In an earlier post, I criticized the highly regarded Vampyr (1932) because it had failed to utilize sound effectively. I characterized Dracula (1931) as a partial success in this regard and had praised Frankenstein (1931) for demonstrating for the first time just how powerful effective use of sound could be in a horror film.
I recently viewed Dracula with the modern Philip Glass score; I found it annoying and distracting. At times it actually overwhelmed the few scenes where director Tod Browning had effectively used sound effects. It was especially apparent in the initial appearance of Dracula and his brides rising from their coffins in the cellar of his castle.
After that scene and the next, where Renfield arrives at the castle and meets the count, Browning abandons sound as a tool. Once Dracula arrives in London, Browning leans far too heavily on the original stage play, and the remainder of the movie is driven mostly by dialog. As a result, the movie loses steam and drags to the tame end, where Dracula is dispatched offscreen with groan.
But there was one other sound effect that was sucessful in Dracula: Lugosi’s voice. For me, the high point of the movie comes early on, when Lugosi, after welcoming Renfield, stops half way up the cobwebbed, crumbling stairs of his castle as a wolf howls outside. He smiles sardonically and says:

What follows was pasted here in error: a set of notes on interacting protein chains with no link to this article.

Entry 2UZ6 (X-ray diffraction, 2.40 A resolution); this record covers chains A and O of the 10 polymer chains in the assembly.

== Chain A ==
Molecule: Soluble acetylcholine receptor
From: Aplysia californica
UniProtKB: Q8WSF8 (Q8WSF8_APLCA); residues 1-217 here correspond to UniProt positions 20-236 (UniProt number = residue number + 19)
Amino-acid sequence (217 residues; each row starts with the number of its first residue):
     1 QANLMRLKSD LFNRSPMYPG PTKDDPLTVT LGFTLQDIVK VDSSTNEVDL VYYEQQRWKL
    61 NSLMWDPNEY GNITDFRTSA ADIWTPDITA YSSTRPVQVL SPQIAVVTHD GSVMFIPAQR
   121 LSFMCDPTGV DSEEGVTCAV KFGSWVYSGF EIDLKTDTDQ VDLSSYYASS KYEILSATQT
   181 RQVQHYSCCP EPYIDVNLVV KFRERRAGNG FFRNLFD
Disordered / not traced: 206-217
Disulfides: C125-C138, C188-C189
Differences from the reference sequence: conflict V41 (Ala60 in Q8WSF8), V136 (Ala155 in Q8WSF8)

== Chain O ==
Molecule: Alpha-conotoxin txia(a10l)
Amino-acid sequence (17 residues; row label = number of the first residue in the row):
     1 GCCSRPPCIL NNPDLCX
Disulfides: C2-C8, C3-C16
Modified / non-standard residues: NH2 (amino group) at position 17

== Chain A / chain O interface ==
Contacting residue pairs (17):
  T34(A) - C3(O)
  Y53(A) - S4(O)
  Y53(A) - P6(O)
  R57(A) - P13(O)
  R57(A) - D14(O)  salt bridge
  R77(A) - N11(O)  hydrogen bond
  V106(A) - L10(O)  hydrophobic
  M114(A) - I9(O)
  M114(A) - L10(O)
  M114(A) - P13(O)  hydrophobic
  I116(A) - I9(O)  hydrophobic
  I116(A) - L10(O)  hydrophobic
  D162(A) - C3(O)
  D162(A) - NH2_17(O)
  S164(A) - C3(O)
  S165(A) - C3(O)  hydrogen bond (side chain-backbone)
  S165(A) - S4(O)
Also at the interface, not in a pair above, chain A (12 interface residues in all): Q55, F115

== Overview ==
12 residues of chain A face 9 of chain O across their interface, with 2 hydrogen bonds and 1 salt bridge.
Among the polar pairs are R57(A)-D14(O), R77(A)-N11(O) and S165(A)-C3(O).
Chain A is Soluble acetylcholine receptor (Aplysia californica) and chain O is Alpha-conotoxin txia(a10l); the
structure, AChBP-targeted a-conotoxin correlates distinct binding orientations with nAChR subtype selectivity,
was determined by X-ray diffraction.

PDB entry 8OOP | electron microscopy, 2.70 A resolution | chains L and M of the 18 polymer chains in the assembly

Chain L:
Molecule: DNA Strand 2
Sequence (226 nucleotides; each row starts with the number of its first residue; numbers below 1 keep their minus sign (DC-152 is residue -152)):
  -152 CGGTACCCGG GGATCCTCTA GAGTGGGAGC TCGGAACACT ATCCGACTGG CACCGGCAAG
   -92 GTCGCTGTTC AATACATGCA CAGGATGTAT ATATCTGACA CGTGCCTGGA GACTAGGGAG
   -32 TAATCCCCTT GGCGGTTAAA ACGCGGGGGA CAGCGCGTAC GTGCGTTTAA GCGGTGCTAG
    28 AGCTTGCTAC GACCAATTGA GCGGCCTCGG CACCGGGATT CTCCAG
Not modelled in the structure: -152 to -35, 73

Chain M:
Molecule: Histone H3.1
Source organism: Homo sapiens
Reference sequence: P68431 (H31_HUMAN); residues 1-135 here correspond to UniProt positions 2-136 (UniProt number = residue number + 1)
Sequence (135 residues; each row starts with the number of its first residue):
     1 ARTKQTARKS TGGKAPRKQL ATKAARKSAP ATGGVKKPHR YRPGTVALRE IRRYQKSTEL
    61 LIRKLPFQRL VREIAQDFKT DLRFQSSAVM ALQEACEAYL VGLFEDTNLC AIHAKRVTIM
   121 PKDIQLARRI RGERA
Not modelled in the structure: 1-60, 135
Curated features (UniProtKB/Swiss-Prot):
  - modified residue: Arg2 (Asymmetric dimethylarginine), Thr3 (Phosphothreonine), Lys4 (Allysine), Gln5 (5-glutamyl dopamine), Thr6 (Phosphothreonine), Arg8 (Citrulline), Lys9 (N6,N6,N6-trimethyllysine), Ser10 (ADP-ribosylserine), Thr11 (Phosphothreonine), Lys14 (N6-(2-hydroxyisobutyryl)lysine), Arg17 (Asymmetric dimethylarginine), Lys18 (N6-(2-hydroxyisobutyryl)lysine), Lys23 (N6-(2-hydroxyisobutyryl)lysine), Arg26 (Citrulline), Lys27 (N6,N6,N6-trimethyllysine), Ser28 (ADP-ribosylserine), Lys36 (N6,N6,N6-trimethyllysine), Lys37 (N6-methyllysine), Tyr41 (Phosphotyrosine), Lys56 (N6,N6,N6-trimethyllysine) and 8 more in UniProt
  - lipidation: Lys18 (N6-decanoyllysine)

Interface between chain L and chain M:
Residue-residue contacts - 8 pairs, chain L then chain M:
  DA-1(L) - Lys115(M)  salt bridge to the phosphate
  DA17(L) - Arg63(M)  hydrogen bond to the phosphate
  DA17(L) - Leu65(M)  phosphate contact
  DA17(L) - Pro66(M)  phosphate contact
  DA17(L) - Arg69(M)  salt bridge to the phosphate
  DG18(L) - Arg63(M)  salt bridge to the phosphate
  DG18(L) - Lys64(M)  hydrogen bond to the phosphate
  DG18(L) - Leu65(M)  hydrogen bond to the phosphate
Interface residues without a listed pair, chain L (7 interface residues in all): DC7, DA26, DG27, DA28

“Listen to them. Children of the Night. What music they make!”
How many movies have become instant classics based on the delivery of a memorable line? I think this was the moment when Dracula became not only a hit but a cultural touchstone.
Lugosi’s performance saved Dracula. Without it, all the faults of the movie would have been magnified and the end result would have mostly tedious. And try picturing Dracula a silent film, even with Lugosi. It could have happened, if Universal had only chosen to produce it a few years earlier. It may have retained some of the power of his performance, but it would have been lacking that one magical ingredient that even people who have never seen the film can imitate. That familiar Hungarian growl…